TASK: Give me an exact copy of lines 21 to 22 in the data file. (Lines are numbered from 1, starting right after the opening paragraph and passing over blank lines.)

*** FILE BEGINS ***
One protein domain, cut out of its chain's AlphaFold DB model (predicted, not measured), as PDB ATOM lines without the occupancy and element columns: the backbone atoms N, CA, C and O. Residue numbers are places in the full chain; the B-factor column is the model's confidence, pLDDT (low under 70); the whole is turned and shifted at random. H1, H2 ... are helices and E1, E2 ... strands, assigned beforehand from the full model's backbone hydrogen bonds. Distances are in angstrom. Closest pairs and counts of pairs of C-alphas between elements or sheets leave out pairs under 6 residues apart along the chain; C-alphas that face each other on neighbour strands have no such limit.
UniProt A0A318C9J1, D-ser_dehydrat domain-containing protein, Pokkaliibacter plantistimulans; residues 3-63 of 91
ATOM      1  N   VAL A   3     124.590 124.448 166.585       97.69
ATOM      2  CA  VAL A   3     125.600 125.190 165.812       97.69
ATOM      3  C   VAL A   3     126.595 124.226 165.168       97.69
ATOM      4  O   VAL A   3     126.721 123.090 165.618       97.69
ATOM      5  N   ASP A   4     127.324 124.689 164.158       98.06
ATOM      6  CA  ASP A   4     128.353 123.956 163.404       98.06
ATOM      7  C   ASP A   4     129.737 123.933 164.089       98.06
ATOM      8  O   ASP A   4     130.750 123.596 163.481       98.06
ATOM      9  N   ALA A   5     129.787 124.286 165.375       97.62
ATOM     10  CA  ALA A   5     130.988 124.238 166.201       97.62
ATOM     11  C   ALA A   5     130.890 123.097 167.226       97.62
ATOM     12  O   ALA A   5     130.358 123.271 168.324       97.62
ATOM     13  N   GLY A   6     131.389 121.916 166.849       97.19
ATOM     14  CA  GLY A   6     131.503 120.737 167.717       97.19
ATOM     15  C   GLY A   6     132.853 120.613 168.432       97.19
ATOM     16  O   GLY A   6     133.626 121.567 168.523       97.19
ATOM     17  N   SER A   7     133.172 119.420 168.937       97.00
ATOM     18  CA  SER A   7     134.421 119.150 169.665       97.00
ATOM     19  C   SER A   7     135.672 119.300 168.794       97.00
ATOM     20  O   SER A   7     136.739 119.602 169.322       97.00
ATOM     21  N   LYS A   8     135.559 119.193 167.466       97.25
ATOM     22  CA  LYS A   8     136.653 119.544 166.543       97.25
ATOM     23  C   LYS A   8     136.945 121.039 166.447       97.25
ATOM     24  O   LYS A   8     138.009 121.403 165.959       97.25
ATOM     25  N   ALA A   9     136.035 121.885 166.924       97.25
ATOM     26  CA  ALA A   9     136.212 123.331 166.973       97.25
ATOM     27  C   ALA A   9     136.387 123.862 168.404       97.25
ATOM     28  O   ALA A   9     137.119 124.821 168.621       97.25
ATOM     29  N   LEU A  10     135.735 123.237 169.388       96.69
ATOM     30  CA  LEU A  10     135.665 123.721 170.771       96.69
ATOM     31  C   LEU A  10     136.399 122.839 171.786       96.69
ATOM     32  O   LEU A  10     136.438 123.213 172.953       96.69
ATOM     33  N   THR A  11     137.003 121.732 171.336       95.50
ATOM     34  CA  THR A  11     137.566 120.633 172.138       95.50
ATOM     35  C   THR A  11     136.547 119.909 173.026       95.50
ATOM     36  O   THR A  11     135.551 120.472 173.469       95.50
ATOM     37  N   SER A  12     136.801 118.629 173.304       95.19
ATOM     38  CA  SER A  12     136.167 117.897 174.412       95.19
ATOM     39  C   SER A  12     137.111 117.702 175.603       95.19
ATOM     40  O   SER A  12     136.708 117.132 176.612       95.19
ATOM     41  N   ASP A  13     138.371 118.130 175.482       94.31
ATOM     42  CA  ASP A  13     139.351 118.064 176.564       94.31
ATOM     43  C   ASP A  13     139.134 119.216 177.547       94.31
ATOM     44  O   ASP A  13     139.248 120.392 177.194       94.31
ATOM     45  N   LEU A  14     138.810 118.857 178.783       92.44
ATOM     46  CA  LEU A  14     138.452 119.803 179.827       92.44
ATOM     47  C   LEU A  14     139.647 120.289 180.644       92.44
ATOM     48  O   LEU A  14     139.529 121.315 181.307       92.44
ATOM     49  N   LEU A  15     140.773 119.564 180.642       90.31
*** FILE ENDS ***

ATOM     20  O   SER A   7     136.739 119.602 169.322       97.00
ATOM     21  N   LYS A   8     135.559 119.193 167.466       97.25